BNE loophere

    StartMoving player1_object, MOVE_RIGHT
    loophere2:
    LDX player1_object
    LDA MOVE_RIGHT
    ORA #DIR_RIGHT
    STA Object_movement,x
    INX
    CPX #8
    BNE loophere2

    StartMoving player1_object, MOVE_DOWN
    loophere3:
    LDX player1_object
    LDA MOVE_DOWN
    ORA #DIR_DOWN
    STA Object_movement,x
    DEX
    CPX #1
    BNE loophere3

    StartMoving player1_object, MOVE_LEFT
    loophere4:
    LDX player1_object
    LDA MOVE_LEFT
    ORA #DIR_LEFT
    STA Object_movement,x
    DEX
    CPX #1
    BNE loophere4

    ;; change to idle animation
    LDX player1_object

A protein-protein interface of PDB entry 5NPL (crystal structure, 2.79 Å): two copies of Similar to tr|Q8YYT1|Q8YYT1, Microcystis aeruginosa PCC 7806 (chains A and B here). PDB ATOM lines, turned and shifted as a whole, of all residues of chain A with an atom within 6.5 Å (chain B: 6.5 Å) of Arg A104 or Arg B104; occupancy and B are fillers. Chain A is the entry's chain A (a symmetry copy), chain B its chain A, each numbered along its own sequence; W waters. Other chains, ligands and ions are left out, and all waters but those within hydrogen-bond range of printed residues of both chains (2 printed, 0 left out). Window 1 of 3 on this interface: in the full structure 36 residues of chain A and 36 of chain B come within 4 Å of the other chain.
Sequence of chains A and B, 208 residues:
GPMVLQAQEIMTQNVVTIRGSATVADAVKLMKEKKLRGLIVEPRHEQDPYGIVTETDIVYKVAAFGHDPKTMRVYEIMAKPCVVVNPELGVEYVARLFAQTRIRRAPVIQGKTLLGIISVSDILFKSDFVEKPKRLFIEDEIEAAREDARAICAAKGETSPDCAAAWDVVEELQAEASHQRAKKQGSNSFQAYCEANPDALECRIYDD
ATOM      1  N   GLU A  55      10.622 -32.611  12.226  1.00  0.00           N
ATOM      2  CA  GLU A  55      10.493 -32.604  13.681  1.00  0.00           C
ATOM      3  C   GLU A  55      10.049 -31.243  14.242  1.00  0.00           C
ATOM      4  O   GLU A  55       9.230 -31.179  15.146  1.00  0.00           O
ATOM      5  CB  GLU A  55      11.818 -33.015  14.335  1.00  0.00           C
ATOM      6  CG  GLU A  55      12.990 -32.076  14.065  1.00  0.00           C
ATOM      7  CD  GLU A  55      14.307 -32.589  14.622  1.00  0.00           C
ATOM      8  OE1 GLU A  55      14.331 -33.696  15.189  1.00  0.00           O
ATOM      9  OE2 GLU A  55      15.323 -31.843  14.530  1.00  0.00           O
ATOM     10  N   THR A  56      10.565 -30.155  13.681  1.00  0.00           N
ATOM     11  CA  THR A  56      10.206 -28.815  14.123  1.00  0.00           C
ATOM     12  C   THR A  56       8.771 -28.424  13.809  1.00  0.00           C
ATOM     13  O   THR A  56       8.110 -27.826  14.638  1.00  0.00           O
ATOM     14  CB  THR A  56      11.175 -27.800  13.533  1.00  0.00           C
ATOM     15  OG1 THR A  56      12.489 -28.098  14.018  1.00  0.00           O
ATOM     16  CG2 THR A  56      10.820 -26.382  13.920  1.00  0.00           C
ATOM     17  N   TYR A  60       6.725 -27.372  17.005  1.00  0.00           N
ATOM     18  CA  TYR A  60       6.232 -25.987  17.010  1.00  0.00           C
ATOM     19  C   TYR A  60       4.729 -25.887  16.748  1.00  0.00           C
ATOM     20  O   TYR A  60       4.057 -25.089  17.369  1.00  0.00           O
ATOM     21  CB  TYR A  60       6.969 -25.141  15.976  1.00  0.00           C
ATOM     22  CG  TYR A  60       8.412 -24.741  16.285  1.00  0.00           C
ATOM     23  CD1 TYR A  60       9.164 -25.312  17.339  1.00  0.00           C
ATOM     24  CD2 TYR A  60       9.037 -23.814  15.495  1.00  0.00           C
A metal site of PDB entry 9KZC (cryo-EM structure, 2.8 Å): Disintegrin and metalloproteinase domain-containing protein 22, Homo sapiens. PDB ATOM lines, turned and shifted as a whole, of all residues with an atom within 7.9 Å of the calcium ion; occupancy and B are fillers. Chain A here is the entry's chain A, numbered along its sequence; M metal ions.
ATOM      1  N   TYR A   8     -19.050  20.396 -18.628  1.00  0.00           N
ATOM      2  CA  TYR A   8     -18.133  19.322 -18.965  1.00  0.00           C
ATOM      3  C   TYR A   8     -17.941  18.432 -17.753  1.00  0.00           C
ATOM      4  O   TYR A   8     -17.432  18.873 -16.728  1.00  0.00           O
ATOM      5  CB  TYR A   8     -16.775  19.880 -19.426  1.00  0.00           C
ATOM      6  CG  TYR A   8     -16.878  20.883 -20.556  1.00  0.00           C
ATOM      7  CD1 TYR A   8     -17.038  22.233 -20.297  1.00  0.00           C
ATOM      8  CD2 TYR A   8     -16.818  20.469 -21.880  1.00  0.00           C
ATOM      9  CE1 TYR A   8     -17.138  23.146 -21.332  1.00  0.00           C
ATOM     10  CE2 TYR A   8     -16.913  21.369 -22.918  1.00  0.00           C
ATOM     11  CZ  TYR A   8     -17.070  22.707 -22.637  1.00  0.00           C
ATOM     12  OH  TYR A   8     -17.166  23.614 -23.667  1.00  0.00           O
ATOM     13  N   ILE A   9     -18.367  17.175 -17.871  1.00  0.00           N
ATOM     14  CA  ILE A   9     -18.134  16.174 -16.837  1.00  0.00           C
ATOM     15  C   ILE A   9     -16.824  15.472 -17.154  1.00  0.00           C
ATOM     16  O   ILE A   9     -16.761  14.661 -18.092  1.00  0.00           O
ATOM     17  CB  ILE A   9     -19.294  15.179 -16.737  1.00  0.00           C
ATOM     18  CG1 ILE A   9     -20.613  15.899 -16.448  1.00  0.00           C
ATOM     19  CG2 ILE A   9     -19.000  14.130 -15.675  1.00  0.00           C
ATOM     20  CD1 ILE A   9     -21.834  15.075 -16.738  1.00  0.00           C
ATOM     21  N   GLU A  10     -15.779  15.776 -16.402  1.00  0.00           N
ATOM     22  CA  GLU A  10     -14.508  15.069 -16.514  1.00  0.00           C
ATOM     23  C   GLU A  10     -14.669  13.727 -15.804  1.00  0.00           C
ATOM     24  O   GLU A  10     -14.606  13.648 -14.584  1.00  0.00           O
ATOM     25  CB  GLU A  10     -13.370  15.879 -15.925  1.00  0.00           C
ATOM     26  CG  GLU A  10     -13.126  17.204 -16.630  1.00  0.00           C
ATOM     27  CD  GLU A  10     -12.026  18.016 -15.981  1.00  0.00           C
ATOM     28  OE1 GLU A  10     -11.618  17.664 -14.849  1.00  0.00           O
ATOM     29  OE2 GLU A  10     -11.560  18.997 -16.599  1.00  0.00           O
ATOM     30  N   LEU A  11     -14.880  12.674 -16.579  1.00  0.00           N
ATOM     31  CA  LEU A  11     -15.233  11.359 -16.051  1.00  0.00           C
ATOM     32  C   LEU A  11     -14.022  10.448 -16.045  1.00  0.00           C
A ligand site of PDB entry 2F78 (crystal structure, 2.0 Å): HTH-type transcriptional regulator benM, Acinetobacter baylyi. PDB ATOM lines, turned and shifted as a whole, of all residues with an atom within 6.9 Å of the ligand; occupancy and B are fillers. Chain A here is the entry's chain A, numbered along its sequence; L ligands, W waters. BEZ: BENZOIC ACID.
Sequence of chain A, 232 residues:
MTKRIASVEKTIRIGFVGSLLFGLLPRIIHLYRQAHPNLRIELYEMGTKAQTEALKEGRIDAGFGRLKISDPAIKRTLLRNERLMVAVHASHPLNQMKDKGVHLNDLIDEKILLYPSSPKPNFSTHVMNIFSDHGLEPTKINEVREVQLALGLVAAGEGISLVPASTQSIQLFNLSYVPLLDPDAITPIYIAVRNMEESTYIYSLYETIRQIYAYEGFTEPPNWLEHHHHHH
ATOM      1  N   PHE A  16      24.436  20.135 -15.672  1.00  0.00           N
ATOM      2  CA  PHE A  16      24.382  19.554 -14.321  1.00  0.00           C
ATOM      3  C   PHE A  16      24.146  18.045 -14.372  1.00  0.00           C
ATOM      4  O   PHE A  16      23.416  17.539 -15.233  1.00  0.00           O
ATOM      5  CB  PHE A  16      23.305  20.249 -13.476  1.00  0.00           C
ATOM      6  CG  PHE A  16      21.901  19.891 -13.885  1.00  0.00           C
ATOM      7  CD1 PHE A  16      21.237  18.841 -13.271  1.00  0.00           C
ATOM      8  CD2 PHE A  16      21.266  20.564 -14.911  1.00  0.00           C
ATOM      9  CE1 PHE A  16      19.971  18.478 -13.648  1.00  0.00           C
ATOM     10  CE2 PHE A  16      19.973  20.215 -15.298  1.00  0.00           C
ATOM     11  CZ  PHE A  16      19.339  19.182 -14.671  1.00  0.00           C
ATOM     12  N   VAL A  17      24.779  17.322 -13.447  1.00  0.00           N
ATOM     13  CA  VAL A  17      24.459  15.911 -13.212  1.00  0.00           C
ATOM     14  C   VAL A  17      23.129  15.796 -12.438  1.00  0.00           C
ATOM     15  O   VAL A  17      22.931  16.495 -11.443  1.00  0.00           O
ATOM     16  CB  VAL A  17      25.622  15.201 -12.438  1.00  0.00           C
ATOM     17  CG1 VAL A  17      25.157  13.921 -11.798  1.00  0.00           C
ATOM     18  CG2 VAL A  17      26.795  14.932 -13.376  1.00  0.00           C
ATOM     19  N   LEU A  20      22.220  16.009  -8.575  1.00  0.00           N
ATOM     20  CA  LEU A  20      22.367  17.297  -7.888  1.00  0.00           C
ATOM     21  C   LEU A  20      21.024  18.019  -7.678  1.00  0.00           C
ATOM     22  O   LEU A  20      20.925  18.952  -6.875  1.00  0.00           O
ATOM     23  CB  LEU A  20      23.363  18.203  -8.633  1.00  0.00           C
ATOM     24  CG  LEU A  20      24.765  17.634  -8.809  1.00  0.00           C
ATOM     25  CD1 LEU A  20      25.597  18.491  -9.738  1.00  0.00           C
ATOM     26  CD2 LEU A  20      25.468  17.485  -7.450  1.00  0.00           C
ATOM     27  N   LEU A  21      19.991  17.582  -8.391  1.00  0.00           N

ChangeObjectState #$00, #$02

    RTS
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MistSonata
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Re: The Enigma Of Cutscenes II: The Next Generation

Post by MistSonata » Sun Aug 12, 2018 3:14 am

I took your code and made it into something that would, in theory, work.

Code: Select all

Dummy_Script:
    ;; change to walking animation
    LDX player1_object 
    ChangeObjectState #$01, #$10

    LDY #$08 ; how many pixels you want to travel
    LDA #UP 
    STA Object_movement,x
    
    charGoUpLoop:
    DEC Object_x_hi,x
    DEY
    CPY #$00
    BNE charGoUpLoop
    
    LDY #$08
    LDA #LEFT
    STA Object_movement,x
    
    charGoLeftLoop:
    DEC Object_y_hi,x
    DEY
    CPY #$00
    BNE charGoLeftLoop
    
    LDY #$08
    LDA #DOWN
    STA Object_movement,x
    
    charGoDownLoop:
    INC Object_x_hi,x
    DEY
    CPY #$00
    BNE charGoDownLoop
    
    LDY #$08
    LDA #RIGHT